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Lent: A Personal Reflection

Ryan McIntyre '17, Contributor

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One of the biggest challenges of Lent is moving past personal shortcomings. For too many years, I have given myself easy tasks of abstinence to complete, knowing that my forty days will be a breeze. Driven by a fear of failure, I have set very attainable goals. I have given up all of the traditional items, such as video games, candy, and soda. I would feel great for doing something that I should be doing already: indulging with moderation.

To liken these “sacrifices” to Jesus’s ultimate sacrifice is to tell Jesus that we take His compassion for granted—that it is not something that we needed, but rather something He just had to do. Dying for the sins of others is not natural. It is divine. Giving up luxuries that ultimately harm the human body is natural. Subjecting the human frame to torture, abuse, and death by suffocation is a far greater sacrifice than anything worldly. While we cannot feasibly attain this level of selfless giving, we should strive to hold ourselves to higher standards in our Lenten sacrifices.

I challenge you, my fellow Christians, to sacrifice something that you know you will fail at. Lent is not about being perfect; that is God’s job. Even Jesus stumbled while lugging His cross to the hilltop. As Ms. Farrell eloquently stated on Ash Wednesday, “it is okay to fail, but you have to learn humility and have the courage to start all over again.” For me, Lent is about realizing that my life is bigger than just my world and should be dedicated to God’s will.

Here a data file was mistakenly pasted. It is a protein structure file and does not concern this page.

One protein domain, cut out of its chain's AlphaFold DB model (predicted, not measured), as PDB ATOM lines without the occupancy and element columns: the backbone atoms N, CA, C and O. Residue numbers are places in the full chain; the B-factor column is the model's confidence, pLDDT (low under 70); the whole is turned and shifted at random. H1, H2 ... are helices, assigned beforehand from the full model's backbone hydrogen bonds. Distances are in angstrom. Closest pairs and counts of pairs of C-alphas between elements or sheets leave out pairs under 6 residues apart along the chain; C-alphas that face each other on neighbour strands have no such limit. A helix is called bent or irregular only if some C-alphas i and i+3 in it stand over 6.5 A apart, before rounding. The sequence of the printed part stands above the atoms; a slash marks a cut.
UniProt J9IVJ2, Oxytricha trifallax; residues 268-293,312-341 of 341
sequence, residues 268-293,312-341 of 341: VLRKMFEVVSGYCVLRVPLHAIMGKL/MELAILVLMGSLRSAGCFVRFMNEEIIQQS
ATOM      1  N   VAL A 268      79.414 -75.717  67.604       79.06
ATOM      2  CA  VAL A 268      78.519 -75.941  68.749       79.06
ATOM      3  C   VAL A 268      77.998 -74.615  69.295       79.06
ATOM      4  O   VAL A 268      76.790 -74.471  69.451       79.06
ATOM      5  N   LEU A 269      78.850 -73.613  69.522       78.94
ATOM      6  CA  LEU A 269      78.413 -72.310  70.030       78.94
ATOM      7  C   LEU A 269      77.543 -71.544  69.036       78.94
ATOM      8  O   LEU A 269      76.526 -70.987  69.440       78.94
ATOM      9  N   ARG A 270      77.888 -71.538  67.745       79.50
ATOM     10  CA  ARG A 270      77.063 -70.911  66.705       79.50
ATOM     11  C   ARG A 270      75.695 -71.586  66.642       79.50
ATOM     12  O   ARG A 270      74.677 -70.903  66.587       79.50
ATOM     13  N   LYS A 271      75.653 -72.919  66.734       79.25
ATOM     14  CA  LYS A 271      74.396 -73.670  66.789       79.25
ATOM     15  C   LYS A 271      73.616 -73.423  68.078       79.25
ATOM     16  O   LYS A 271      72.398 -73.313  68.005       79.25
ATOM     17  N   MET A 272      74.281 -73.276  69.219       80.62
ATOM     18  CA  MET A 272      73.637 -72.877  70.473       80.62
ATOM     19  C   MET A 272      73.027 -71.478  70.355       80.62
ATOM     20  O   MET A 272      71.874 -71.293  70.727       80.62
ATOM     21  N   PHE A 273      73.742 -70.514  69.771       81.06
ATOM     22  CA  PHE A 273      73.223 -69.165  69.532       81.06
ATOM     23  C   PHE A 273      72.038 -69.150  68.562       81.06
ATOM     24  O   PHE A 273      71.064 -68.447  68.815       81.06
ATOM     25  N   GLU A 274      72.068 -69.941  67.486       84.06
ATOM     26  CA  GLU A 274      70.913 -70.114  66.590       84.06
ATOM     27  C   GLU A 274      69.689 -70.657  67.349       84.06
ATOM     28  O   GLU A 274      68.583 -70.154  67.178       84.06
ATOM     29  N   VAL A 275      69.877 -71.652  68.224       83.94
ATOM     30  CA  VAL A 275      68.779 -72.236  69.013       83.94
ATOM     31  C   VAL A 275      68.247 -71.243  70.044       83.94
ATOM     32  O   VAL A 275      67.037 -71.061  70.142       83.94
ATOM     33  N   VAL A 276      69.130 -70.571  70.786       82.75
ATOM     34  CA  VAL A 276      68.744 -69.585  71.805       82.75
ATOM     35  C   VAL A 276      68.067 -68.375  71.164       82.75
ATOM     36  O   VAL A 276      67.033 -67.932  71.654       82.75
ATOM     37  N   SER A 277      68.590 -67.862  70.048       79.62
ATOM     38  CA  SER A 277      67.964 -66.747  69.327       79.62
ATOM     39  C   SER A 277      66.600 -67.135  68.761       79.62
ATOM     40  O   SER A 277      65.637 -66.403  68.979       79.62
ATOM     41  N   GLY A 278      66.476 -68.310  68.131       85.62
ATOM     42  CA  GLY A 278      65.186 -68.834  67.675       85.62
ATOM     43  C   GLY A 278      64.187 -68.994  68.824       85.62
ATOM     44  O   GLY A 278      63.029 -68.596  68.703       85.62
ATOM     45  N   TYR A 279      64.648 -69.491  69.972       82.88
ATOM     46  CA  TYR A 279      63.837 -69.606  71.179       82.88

Most recently in the CCD class that I teach, we discussed the basic structure of Lent and its purpose. Understandably, I had a difficult time articulating the importance of “choosing to fail” to my second graders. They seemed too caught up in the idea of mimicking Jesus’s success in His sacrifice to notice His failings.

For this Lenten season, besides my goal to prune time-wasting activities, I have pledged to say yes to opportunities that I would usually avoid. I have found that my time has become better spent on human interactions with fellow classmates, causing more joy in my life. Instead of depriving myself of a fleeting pleasure like chocolate, I have infused my life with the more permanent joy of the presence of others. Of course, I have had moments of weakness where I have failed brilliantly. I have strayed from my goal and reverted to old tendencies. Instead of wallowing in self guilt, however, I prefer to find excitement in the prospect of starting from scratch. It’s rejuvenating. It’s human. It’s Lent.

 

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Lent: A Personal Reflection